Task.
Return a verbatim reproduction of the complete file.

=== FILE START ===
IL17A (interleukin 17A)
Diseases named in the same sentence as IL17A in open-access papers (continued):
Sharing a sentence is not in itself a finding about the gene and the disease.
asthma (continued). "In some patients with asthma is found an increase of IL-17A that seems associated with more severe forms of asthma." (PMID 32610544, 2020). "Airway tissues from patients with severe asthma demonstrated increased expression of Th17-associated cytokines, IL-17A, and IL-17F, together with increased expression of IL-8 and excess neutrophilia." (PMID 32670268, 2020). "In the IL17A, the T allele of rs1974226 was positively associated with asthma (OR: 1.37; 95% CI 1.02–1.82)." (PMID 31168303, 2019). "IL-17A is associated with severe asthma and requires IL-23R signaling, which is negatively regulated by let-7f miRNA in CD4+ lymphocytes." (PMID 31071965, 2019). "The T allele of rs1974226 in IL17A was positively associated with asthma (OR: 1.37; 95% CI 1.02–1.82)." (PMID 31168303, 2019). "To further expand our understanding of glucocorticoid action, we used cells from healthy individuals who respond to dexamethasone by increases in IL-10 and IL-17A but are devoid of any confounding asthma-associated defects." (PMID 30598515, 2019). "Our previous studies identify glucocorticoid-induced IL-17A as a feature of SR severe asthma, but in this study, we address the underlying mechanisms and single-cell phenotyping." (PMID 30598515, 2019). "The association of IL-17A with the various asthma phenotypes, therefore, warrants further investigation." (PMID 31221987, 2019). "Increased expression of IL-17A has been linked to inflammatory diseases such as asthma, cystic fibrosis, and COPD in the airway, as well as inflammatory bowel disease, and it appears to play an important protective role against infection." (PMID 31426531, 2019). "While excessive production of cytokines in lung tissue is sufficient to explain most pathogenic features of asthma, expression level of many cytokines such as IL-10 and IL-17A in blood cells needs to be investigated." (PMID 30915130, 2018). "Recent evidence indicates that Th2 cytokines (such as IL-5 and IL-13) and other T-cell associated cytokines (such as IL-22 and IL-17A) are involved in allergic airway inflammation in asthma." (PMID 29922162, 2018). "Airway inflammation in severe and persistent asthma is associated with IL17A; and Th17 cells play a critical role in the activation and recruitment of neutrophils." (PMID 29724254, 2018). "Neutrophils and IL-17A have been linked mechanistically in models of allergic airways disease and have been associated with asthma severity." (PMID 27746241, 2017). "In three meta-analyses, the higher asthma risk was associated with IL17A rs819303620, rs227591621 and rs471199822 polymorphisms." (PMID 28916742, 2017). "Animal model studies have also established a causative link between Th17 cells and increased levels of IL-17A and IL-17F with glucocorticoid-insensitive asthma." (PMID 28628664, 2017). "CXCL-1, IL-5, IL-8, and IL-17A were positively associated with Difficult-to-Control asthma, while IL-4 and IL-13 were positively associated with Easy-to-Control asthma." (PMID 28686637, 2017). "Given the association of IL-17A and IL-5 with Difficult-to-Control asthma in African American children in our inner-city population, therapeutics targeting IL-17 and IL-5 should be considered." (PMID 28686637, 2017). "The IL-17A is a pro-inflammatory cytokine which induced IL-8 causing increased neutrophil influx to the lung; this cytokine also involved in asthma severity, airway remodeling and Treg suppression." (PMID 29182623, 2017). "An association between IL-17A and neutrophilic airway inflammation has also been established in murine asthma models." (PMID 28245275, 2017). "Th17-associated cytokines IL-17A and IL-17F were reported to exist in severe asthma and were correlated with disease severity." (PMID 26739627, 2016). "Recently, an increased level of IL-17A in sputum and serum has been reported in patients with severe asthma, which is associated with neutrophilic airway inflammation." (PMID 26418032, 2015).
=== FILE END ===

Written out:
IL17A (interleukin 17A)
Diseases named in the same sentence as IL17A in open-access papers (continued):
Sharing a sentence is not in itself a finding about the gene and the disease.
asthma (continued). "In some patients with asthma is found an increase of IL-17A that seems associated with more severe forms of asthma." (PMID 32610544, 2020). "Airway tissues from patients with severe asthma demonstrated increased expression of Th17-associated cytokines, IL-17A, and IL-17F, together with increased expression of IL-8 and excess neutrophilia." (PMID 32670268, 2020). "In the IL17A, the T allele of rs1974226 was positively associated with asthma (OR: 1.37; 95% CI 1.02–1.82)." (PMID 31168303, 2019). "IL-17A is associated with severe asthma and requires IL-23R signaling, which is negatively regulated by let-7f miRNA in CD4+ lymphocytes." (PMID 31071965, 2019). "The T allele of rs1974226 in IL17A was positively associated with asthma (OR: 1.37; 95% CI 1.02–1.82)." (PMID 31168303, 2019). "To further expand our understanding of glucocorticoid action, we used cells from healthy individuals who respond to dexamethasone by increases in IL-10 and IL-17A but are devoid of any confounding asthma-associated defects." (PMID 30598515, 2019). "Our previous studies identify glucocorticoid-induced IL-17A as a feature of SR severe asthma, but in this study, we address the underlying mechanisms and single-cell phenotyping." (PMID 30598515, 2019). "The association of IL-17A with the various asthma phenotypes, therefore, warrants further investigation." (PMID 31221987, 2019). "Increased expression of IL-17A has been linked to inflammatory diseases such as asthma, cystic fibrosis, and COPD in the airway, as well as inflammatory bowel disease, and it appears to play an important protective role against infection." (PMID 31426531, 2019). "While excessive production of cytokines in lung tissue is sufficient to explain most pathogenic features of asthma, expression level of many cytokines such as IL-10 and IL-17A in blood cells needs to be investigated." (PMID 30915130, 2018). "Recent evidence indicates that Th2 cytokines (such as IL-5 and IL-13) and other T-cell associated cytokines (such as IL-22 and IL-17A) are involved in allergic airway inflammation in asthma." (PMID 29922162, 2018). "Airway inflammation in severe and persistent asthma is associated with IL17A; and Th17 cells play a critical role in the activation and recruitment of neutrophils." (PMID 29724254, 2018). "Neutrophils and IL-17A have been linked mechanistically in models of allergic airways disease and have been associated with asthma severity." (PMID 27746241, 2017). "In three meta-analyses, the higher asthma risk was associated with IL17A rs819303620, rs227591621 and rs471199822 polymorphisms." (PMID 28916742, 2017). "Animal model studies have also established a causative link between Th17 cells and increased levels of IL-17A and IL-17F with glucocorticoid-insensitive asthma." (PMID 28628664, 2017). "CXCL-1, IL-5, IL-8, and IL-17A were positively associated with Difficult-to-Control asthma, while IL-4 and IL-13 were positively associated with Easy-to-Control asthma." (PMID 28686637, 2017). "Given the association of IL-17A and IL-5 with Difficult-to-Control asthma in African American children in our inner-city population, therapeutics targeting IL-17 and IL-5 should be considered." (PMID 28686637, 2017). "The IL-17A is a pro-inflammatory cytokine which induced IL-8 causing increased neutrophil influx to the lung; this cytokine also involved in asthma severity, airway remodeling and Treg suppression." (PMID 29182623, 2017). "An association between IL-17A and neutrophilic airway inflammation has also been established in murine asthma models." (PMID 28245275, 2017). "Th17-associated cytokines IL-17A and IL-17F were reported to exist in severe asthma and were correlated with disease severity." (PMID 26739627, 2016). "Recently, an increased level of IL-17A in sputum and serum has been reported in patients with severe asthma, which is associated with neutrophilic airway inflammation." (PMID 26418032, 2015).